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Case Reports   |    
Peroneal Nerve Palsy Following Acupuncture Treatment A Case Report
Masaki Sato, MD; Hiromu Katsumoto, MD; Koui Kawamura, MD; Hiroshi Sugiyama, MD; Tsutomu Takahashi, MD
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Investigation performed at the Department of Orthopaedic Surgery, Asahi General Hospital, Asahi-City, Chiba, Japan

Masaki Sato, MD
Hiromu Katsumoto, MD
Koui Kawamura, MD
Hiroshi Sugiyama, MD
Tsutomu Takahashi, MD
Department of Orthopaedic Surgery, Asahi General Hospital, I-1326, Asahi-City, Chiba 289-2511, Japan

The authors did not receive grants or outside funding in support of their research or preparation of this manuscript. They did not receive payments or other benefits or a commitment or agreement to provide such benefits from a commercial entity. No commercial entity paid or directed, or agreed to pay or direct, any benefits to any research fund, foundation, educational institution, or other charitable or nonprofit organization with which the authors are affiliated or associated.

J Bone Joint Surg Am, 2003 May 01;85(5):916-918
5 Recommendations (Recommend) | 3 Comments | Saved by 3 Users Save Case

Extract

Acupuncture is an increasingly popular treatment method used to relieve pain. Adverse events related to acupuncture have been reported 1-3 rarely. The purpose of this report is to describe what we believe to be the first case of peroneal nerve palsy caused by penetration and breakage of an acupuncture needle. Our patient was informed that data concerning the case would be submitted for publication.
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    Accreditation Statement
    These activities have been planned and implemented in accordance with the Essential Areas and policies of the Accreditation Council for Continuing Medical Education (ACCME) through the joint sponsorship of the American Academy of Orthopaedic Surgeons and The Journal of Bone and Joint Surgery, Inc. The American Academy of Orthopaedic Surgeons is accredited by the ACCME to provide continuing medical education for physicians.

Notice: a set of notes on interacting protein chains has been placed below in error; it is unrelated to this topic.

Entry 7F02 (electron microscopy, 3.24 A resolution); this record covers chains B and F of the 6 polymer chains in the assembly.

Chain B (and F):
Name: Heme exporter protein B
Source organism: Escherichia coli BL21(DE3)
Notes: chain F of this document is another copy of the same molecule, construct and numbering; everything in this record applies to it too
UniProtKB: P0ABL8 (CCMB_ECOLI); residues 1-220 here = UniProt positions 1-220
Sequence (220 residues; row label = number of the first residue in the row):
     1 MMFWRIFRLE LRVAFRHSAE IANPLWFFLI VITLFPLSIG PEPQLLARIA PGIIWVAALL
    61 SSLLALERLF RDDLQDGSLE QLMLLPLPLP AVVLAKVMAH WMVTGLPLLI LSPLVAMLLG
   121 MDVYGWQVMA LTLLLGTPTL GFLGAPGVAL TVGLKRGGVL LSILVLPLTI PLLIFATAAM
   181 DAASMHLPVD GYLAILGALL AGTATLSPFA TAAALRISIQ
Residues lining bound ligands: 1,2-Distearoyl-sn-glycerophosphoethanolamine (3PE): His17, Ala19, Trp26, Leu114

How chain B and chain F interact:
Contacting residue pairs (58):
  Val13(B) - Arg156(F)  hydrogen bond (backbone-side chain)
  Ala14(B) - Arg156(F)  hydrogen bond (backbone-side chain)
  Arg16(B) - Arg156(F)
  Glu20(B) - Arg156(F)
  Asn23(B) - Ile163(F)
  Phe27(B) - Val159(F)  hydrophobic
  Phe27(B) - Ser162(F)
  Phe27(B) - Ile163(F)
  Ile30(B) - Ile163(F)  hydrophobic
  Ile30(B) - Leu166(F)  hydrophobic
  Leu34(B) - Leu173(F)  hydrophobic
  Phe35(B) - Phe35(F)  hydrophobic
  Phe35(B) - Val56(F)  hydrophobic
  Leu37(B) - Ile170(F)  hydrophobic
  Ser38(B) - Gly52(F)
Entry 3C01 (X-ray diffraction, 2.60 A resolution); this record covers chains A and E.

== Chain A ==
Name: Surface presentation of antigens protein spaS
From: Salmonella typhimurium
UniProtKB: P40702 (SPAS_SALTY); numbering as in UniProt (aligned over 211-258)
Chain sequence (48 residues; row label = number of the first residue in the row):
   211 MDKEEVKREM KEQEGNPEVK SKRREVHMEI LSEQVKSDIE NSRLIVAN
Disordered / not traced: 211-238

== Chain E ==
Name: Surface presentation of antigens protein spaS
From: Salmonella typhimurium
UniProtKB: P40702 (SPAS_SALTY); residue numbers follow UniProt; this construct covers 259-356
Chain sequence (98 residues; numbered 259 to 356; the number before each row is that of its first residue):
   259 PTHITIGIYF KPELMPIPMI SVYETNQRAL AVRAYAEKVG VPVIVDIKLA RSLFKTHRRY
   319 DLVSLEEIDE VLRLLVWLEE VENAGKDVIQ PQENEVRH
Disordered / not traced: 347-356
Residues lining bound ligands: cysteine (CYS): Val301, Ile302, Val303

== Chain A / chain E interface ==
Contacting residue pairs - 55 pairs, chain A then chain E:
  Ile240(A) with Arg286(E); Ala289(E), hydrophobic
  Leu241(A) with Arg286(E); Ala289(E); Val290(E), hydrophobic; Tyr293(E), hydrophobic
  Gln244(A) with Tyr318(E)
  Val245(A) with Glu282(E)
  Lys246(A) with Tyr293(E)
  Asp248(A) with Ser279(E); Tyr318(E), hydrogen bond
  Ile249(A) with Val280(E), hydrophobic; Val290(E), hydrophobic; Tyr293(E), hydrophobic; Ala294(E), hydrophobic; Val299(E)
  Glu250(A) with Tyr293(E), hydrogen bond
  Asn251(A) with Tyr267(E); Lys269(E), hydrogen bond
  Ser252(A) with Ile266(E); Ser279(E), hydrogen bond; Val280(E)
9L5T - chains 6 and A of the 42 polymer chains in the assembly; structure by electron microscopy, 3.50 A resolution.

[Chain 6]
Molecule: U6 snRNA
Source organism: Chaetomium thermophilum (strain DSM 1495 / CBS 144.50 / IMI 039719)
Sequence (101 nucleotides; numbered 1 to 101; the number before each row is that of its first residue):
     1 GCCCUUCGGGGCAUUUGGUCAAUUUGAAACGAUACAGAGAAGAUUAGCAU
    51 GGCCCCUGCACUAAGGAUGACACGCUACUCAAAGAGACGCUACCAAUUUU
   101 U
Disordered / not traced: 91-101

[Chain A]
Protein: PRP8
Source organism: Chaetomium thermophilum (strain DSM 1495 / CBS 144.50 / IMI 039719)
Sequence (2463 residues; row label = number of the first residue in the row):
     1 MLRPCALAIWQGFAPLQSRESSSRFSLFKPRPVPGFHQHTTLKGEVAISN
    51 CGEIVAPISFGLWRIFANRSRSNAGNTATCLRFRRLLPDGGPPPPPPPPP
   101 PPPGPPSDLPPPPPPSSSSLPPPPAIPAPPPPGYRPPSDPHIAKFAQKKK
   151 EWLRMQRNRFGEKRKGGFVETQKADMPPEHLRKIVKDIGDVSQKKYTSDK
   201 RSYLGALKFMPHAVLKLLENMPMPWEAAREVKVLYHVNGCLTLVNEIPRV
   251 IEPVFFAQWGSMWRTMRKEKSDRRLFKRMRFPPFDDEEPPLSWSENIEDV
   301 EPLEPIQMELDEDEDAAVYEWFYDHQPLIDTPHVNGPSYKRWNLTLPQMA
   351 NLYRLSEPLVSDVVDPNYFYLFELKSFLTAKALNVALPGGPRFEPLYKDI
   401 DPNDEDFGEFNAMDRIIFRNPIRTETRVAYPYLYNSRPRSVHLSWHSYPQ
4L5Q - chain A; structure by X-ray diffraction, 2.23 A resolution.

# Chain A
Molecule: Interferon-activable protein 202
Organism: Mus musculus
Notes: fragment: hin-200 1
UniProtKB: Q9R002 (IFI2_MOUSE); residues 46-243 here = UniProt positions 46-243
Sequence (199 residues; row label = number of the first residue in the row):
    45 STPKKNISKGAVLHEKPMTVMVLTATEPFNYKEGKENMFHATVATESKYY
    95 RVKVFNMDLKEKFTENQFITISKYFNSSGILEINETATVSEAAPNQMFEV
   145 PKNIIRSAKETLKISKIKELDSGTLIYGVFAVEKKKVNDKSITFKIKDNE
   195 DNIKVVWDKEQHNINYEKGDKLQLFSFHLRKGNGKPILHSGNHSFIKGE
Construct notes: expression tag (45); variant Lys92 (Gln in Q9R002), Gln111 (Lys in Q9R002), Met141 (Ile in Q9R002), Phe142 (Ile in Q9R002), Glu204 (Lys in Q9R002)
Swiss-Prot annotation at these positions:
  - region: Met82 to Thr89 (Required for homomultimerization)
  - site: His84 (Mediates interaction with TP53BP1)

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    Farhan Alvi
    Posted on November 07, 2003
    Peroneal Nerve Palsy Following Acupuncture Treatment
    Manchester Royal Infirmary

    To the Editor:

    We read with interest the case report Sato, et.al.,¹ While interesting and informative we wonder why magnetic resonance imaging was performed in this patient. Did the MR imaging provide any further information regarding the location of the acupuncture needle?

    To our knowledge, subjecting a patient who has a metallic object in the soft tissues, to a magnetic field carries the danger of displacing the object. Currently used acupuncture needles may be made of stainless steel or silver. It was not clear whether the acupuncture needle in this case was made of a magnetic or non-magnetic material.

    In addition, there is a risk of creating a local heating effect when subjecting a foreign metallic object to a strong magnetic field, risking damage to the surrounding structures.² The needle tract might be contaminated with metallic microscopic debris, creating an artifact that could render the investigation unreliable.

    We suggest that a CT scan would be a preferable imaging modality to safely determine the exact position of the metallic foreign object, but we recognize that it would not show its position in relation to the common peroneal nerve.³

    The history of the patients symptoms suggest that an exploration may be ultimately required anyway.

    1. Masaki Sato, Hiromu Katsumoto, Koui Kawamura, Hiroshi Sugiyama, and Tsutomu Takahashi. Peroneal Nerve Palsy Following Acupuncture Treatment: A Case Report. J Bone Joint Surg Am 2003 85: 916-918. 2. Ho HS. Safety of metallic implants in magnetic resonance imaging. J Magn Reson Imaging 2001;14:472-77. 3. Gerard PS, Wilck E, Schiano T. Imaging implications in the evaluation of permanent needle acupuncture. Clin Imaging. 1993 Jan-Mar;17(1):36-40.

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